Thursday, February 05, 2015

the ownership society - now with fifty percent more autism!

Rand Paul, who likes to rush in where even Palins fear to tread, has been mocked for this conjunction of “own” and children. Or I should say some have mocked it, while most have let it pass as mere flotsam on the ocean of cretinism in which we all, as Americans, daily float.
However, the word “own” there is doing so much business, stands out so much like a sore thumb, or maybe a freakish fist of sore thumbs, that I have to buzz around it and find a place to bite, like a mosquito whose maxillary palp organs have been rubbed the right way by the delicious aroma of human sweat gland.
One of the many recent bits marked down for deletion in the collective American memory was the glorious slogan, “ownership society”, under which so many financial products were deregulated in the interest of the common man.  Here’s a bit of a flashback from a site run by a rightwing aparatchik named Jim Glassman (who I happened to work for when I was in college, and before he took his jackassery to new levels):
“The greatest political and demographic shift over the past twenty years was not the number of new Spanish speaking residents, but rather the number of individuals who owned shares of stock. In the 1996 elections, pundits spoke of soccer moms as the key demographic. This time around, the 2004 elections will be decided by America's growing investor class.
With this in mind, President Bush spoke directly to the burgeoning investor class at the Republican National Convention by announcing his vision for America becoming an "ownership society." Bush's speech called for a new paradigm in which government policies empower, not inhibit, individuals, so that each person has more choices and control over his healthcare and retirement. Included in the vision are Health Savings Accounts (HSAs), Lifetime and Retirement Savings Accounts (LSAs/RSAs), Comp/Flex time, and Social Security Personal Retirement Accounts (PRAs). All of these plans have one important theme in common: individual ownership.”

We all like to remember that George Bush was elected in 2000 while losing the popular vote, and we all like to forget that he was authentically elected (no Supreme Court helping) by a healthy margin in 2004. What’s more, he told us exactly what he was going to do.
What did ownership mean? Well, for those of us who combine Marx’s notion that ideology has the quality of reversing the true arrangement of social relations with St. Paul’s maxim that we must read what happens in the World as in a mirror, the meaning was obvious: the ownership society was about appropriating the few assets of the wage class and replacing them with debt. This is exactly what happened. In contrast to Glassman’s claim, the bottom 80 percent of the income scale owns approximately 5 percent of the financial wealth, according to Wolff, an economist who specializes in the composition of wealth in America. In 2007, the median household had assets of around 150 thousand dollars, of which the vast majority, 100, 000 dollars, was invested in a house. Ah, the house! That centerpiece of the ownership society. In 1989, the collected debt of the average household equaled 89 percent of average income – and by 2007, it equaled 141 percent. Now this kind of trend, if put in another situation, say the Soviet Union, would show the total level of expropriation had gone sky high – but in the United States, ownership means that your percentage of what you really own goes sliding merrily down the slope, as you vote for your creditors to turn the screws and call it – freedom.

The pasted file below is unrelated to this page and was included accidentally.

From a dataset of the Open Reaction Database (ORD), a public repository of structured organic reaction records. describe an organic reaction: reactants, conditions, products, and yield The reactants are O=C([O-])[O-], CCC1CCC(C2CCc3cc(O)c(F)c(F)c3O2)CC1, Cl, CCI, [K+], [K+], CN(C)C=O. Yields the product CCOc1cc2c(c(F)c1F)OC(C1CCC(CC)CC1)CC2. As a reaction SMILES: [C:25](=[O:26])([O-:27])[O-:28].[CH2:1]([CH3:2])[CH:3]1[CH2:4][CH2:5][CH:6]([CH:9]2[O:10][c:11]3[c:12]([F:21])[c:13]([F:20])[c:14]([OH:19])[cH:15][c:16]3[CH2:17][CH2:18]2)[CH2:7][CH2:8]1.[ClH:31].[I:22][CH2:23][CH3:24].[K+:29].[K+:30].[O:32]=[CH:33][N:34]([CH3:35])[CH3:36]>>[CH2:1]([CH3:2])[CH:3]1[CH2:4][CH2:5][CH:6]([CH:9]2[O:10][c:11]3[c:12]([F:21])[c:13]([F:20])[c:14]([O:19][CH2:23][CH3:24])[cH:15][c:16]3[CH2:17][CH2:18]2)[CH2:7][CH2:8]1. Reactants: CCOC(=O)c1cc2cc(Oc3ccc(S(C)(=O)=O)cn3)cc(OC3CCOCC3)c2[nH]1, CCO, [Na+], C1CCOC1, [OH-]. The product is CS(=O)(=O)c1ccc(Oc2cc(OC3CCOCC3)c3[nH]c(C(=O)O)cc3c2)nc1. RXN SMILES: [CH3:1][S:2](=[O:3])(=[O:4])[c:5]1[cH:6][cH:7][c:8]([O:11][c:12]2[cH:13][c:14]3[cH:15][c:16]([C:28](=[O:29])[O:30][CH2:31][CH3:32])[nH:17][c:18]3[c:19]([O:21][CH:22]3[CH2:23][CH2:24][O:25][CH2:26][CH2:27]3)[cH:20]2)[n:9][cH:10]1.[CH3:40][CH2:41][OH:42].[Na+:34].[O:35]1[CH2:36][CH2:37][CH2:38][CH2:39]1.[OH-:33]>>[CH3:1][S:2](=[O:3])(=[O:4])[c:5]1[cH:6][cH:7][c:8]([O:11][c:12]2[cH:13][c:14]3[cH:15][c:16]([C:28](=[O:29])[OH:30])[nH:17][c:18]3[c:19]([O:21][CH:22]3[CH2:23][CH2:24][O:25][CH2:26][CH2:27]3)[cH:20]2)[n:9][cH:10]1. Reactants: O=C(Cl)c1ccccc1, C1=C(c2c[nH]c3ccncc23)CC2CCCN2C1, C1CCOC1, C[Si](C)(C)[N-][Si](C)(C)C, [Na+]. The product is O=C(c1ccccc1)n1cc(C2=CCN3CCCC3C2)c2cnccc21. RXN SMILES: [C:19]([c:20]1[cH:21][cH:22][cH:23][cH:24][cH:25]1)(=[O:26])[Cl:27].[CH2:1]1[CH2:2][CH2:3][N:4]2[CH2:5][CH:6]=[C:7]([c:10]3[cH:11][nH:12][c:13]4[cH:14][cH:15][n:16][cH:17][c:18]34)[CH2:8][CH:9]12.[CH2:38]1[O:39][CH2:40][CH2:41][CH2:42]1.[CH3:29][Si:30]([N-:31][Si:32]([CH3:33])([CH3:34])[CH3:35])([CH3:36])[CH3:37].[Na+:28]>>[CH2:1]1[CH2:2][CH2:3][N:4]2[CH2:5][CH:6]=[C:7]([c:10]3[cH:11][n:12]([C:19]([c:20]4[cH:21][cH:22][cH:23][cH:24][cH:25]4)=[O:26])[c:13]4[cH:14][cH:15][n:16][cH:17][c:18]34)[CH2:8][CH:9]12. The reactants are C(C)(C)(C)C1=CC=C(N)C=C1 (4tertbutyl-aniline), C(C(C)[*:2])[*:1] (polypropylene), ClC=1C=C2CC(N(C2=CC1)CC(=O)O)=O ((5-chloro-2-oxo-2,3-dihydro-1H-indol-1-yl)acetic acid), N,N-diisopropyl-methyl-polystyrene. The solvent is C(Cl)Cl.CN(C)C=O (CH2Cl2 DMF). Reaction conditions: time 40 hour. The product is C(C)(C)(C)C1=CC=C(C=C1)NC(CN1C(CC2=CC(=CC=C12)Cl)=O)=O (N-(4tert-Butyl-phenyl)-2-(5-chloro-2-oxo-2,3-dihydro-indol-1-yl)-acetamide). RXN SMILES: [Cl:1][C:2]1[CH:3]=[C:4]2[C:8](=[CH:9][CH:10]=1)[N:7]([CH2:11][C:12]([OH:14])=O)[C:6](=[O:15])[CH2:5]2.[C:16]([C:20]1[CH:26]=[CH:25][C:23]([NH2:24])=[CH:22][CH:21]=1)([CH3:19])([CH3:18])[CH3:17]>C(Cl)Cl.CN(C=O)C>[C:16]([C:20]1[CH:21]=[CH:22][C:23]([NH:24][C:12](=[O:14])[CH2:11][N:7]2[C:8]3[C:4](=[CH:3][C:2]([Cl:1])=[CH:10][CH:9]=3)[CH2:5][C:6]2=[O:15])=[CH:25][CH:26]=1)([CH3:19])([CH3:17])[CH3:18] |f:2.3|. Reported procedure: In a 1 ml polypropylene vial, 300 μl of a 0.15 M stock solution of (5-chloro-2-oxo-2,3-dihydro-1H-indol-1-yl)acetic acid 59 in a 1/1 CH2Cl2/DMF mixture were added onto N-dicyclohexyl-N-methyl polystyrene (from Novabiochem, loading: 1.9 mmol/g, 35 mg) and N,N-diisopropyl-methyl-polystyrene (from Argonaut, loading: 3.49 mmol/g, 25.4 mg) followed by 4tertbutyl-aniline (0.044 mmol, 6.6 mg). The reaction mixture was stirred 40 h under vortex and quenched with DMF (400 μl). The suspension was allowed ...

This, of course, is one shot at the prize of understanding the metastasis of ownership in the American discourse. The idea that the most private and intimate relationship between two humans is one of ownership extends well beyond this, of course. It is a recent and alarming development in public craziness – a severe form of social autism, which is, coincidentally, one of the fears that drives the anti-vaxxers. We watch the social norm become autistic, and we naturally grow fearful for our children – even as we work, in every way, to normalize that autistic way of thinking and speaking.
There’s so much more to say! I’ll stop, here. I apologize for the paradox mongering, which is as easy as skipping stones, I gotta admit. But fun!

Monday, February 02, 2015

cabinet magazine